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In this example, both mountd and nfsd are running, along with several other services, so the NFS daemon should have no problems executing. However, the RPL service is not active, since it is not displayed in the rpcinfo list, so x86 clients would not be able to use the local server as a boot server.
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On the client side, if you want to mount a volume that has been shared from an NFS server, you use the mount command. For example, if you want to mount the exported CD-ROM from carolina on the NFS client virginia, you would use the command
# mount -F nfs -o ro carolina:/cdrom /cdrom
Like the /etc/dfs/dfstab file, which records a list of volumes to be exported, the /etc/ vfstab file can contain entries for NFS volumes to be mounted from remote servers. For example, on the machine fairfax, if you wanted the /var/mail volume on carolina to be mounted locally as /var/mail, you would enter the following line in /etc/vfstab:
carolina:/var/mail /var/mail nfs yes rw
This line can be interpreted as a request to mount /var/mail from carolina read/write on the local mount point /var/mail as an NFS volume that should be mounted at boot time. If you make changes to the /etc/vfstab file on virginia, and you want to mount the /var/mail partition, you can use the command
# mount /var/mail
which will attempt to mount the remote /var/mail directory from the server carolina. Alternatively, you can use the command
# mountall
which will mount all partitions that are listed in /etc/vfstab but have not yet been mounted. This should identify and mount all available partitions. File systems can be unmounted by using the umount command. For example, if the /cdrom file system on carolina is mounted on virginia as /cdrom, then the command
# umount /cdrom
Part VI:
Services, Directories, and Applications
will unmount the mounted NFS volume. Alternatively, the unmountall command can be used, which unmounts all currently mounted NFS volumes. For example, the command
# umountall -F nfs
unmounts all volumes that are currently mounted through NFS. When a remote volume is mounted on a local client, it should be visible to the system just like a normal disk, as shown by df:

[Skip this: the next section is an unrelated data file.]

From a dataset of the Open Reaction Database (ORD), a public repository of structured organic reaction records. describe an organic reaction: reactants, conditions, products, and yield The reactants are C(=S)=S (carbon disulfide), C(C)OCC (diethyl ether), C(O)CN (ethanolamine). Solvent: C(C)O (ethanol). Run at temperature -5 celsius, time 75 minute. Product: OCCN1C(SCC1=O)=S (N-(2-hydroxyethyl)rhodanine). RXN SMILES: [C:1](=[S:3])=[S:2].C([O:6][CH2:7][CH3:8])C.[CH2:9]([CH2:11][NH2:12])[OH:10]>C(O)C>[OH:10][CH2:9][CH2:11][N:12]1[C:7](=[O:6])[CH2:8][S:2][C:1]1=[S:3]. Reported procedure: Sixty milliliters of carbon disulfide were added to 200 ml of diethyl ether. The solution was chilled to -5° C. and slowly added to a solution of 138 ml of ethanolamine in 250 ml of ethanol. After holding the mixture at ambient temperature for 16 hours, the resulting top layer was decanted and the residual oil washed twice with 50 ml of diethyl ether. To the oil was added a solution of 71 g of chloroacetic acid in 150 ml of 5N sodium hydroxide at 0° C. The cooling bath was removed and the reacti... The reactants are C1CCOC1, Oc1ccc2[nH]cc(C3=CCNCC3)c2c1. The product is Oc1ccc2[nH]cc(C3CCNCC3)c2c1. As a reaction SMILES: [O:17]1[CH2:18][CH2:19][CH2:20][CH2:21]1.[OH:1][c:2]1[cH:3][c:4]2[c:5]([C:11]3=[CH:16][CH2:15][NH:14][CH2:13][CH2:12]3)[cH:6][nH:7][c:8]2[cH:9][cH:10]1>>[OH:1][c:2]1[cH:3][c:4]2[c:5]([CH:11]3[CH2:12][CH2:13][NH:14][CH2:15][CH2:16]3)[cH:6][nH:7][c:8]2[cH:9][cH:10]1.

# df -k carolina:/cdrom 412456 341700 70756 83% /cdrom carolina:/var/mail 4194304 343234 3851070 8% /var/mail carolina:/opt/answerbook 2097152 1345634 750618 64% /opt/ answerbook
Enhancing Security
So far, NFS has been examined without consideration of the security implications of sharing a file system to clients. In a local intranet environment, with protection from a firewall, some administrators implement open NFS sharing, where client lists are not supplied to share commands to limit access to server volumes. The problem with this approach is spoofing: an external system may be able to pretend to be part of your local network, thereby gaining access to globally shared NFS volumes. Given that NFS authentication is usually based on mappings of usernames on the client to the server, if a spoofed system contains equivalent user accounts to those found on the server, then unauthorized clients will be able to read and write data at will. This is why it s critical to only share volumes to specific client systems, using the appropriate read-write or read-only designation. The other key parameter for the share command is sec, which specifies the type of authentication required to access server volumes. By default, the sys level is used, whereby usernames and groups are mapped between client and the server. Thus, the user lynda on the client will have the same access permissions as lynda on the server. However, other alternatives are available, depending on the relative risks involved in data loss. If sensitive data is being shared by an NFS server, it may be wise to implement a more sophisticated authentication method, including one based on DES public key cryptography (the dh level, standing for Diffie-Hellman) or the Kerberos 4 authentication method (the krb4 level). If a volume is exported with the dh or krb4 authentication levels, then all clients must use the method specified to access data on the volume specified. To support the dh or krb4 authentication levels, secure RPC must be running. User keys can be updated by using the chkey command. For more information on security, see 9.
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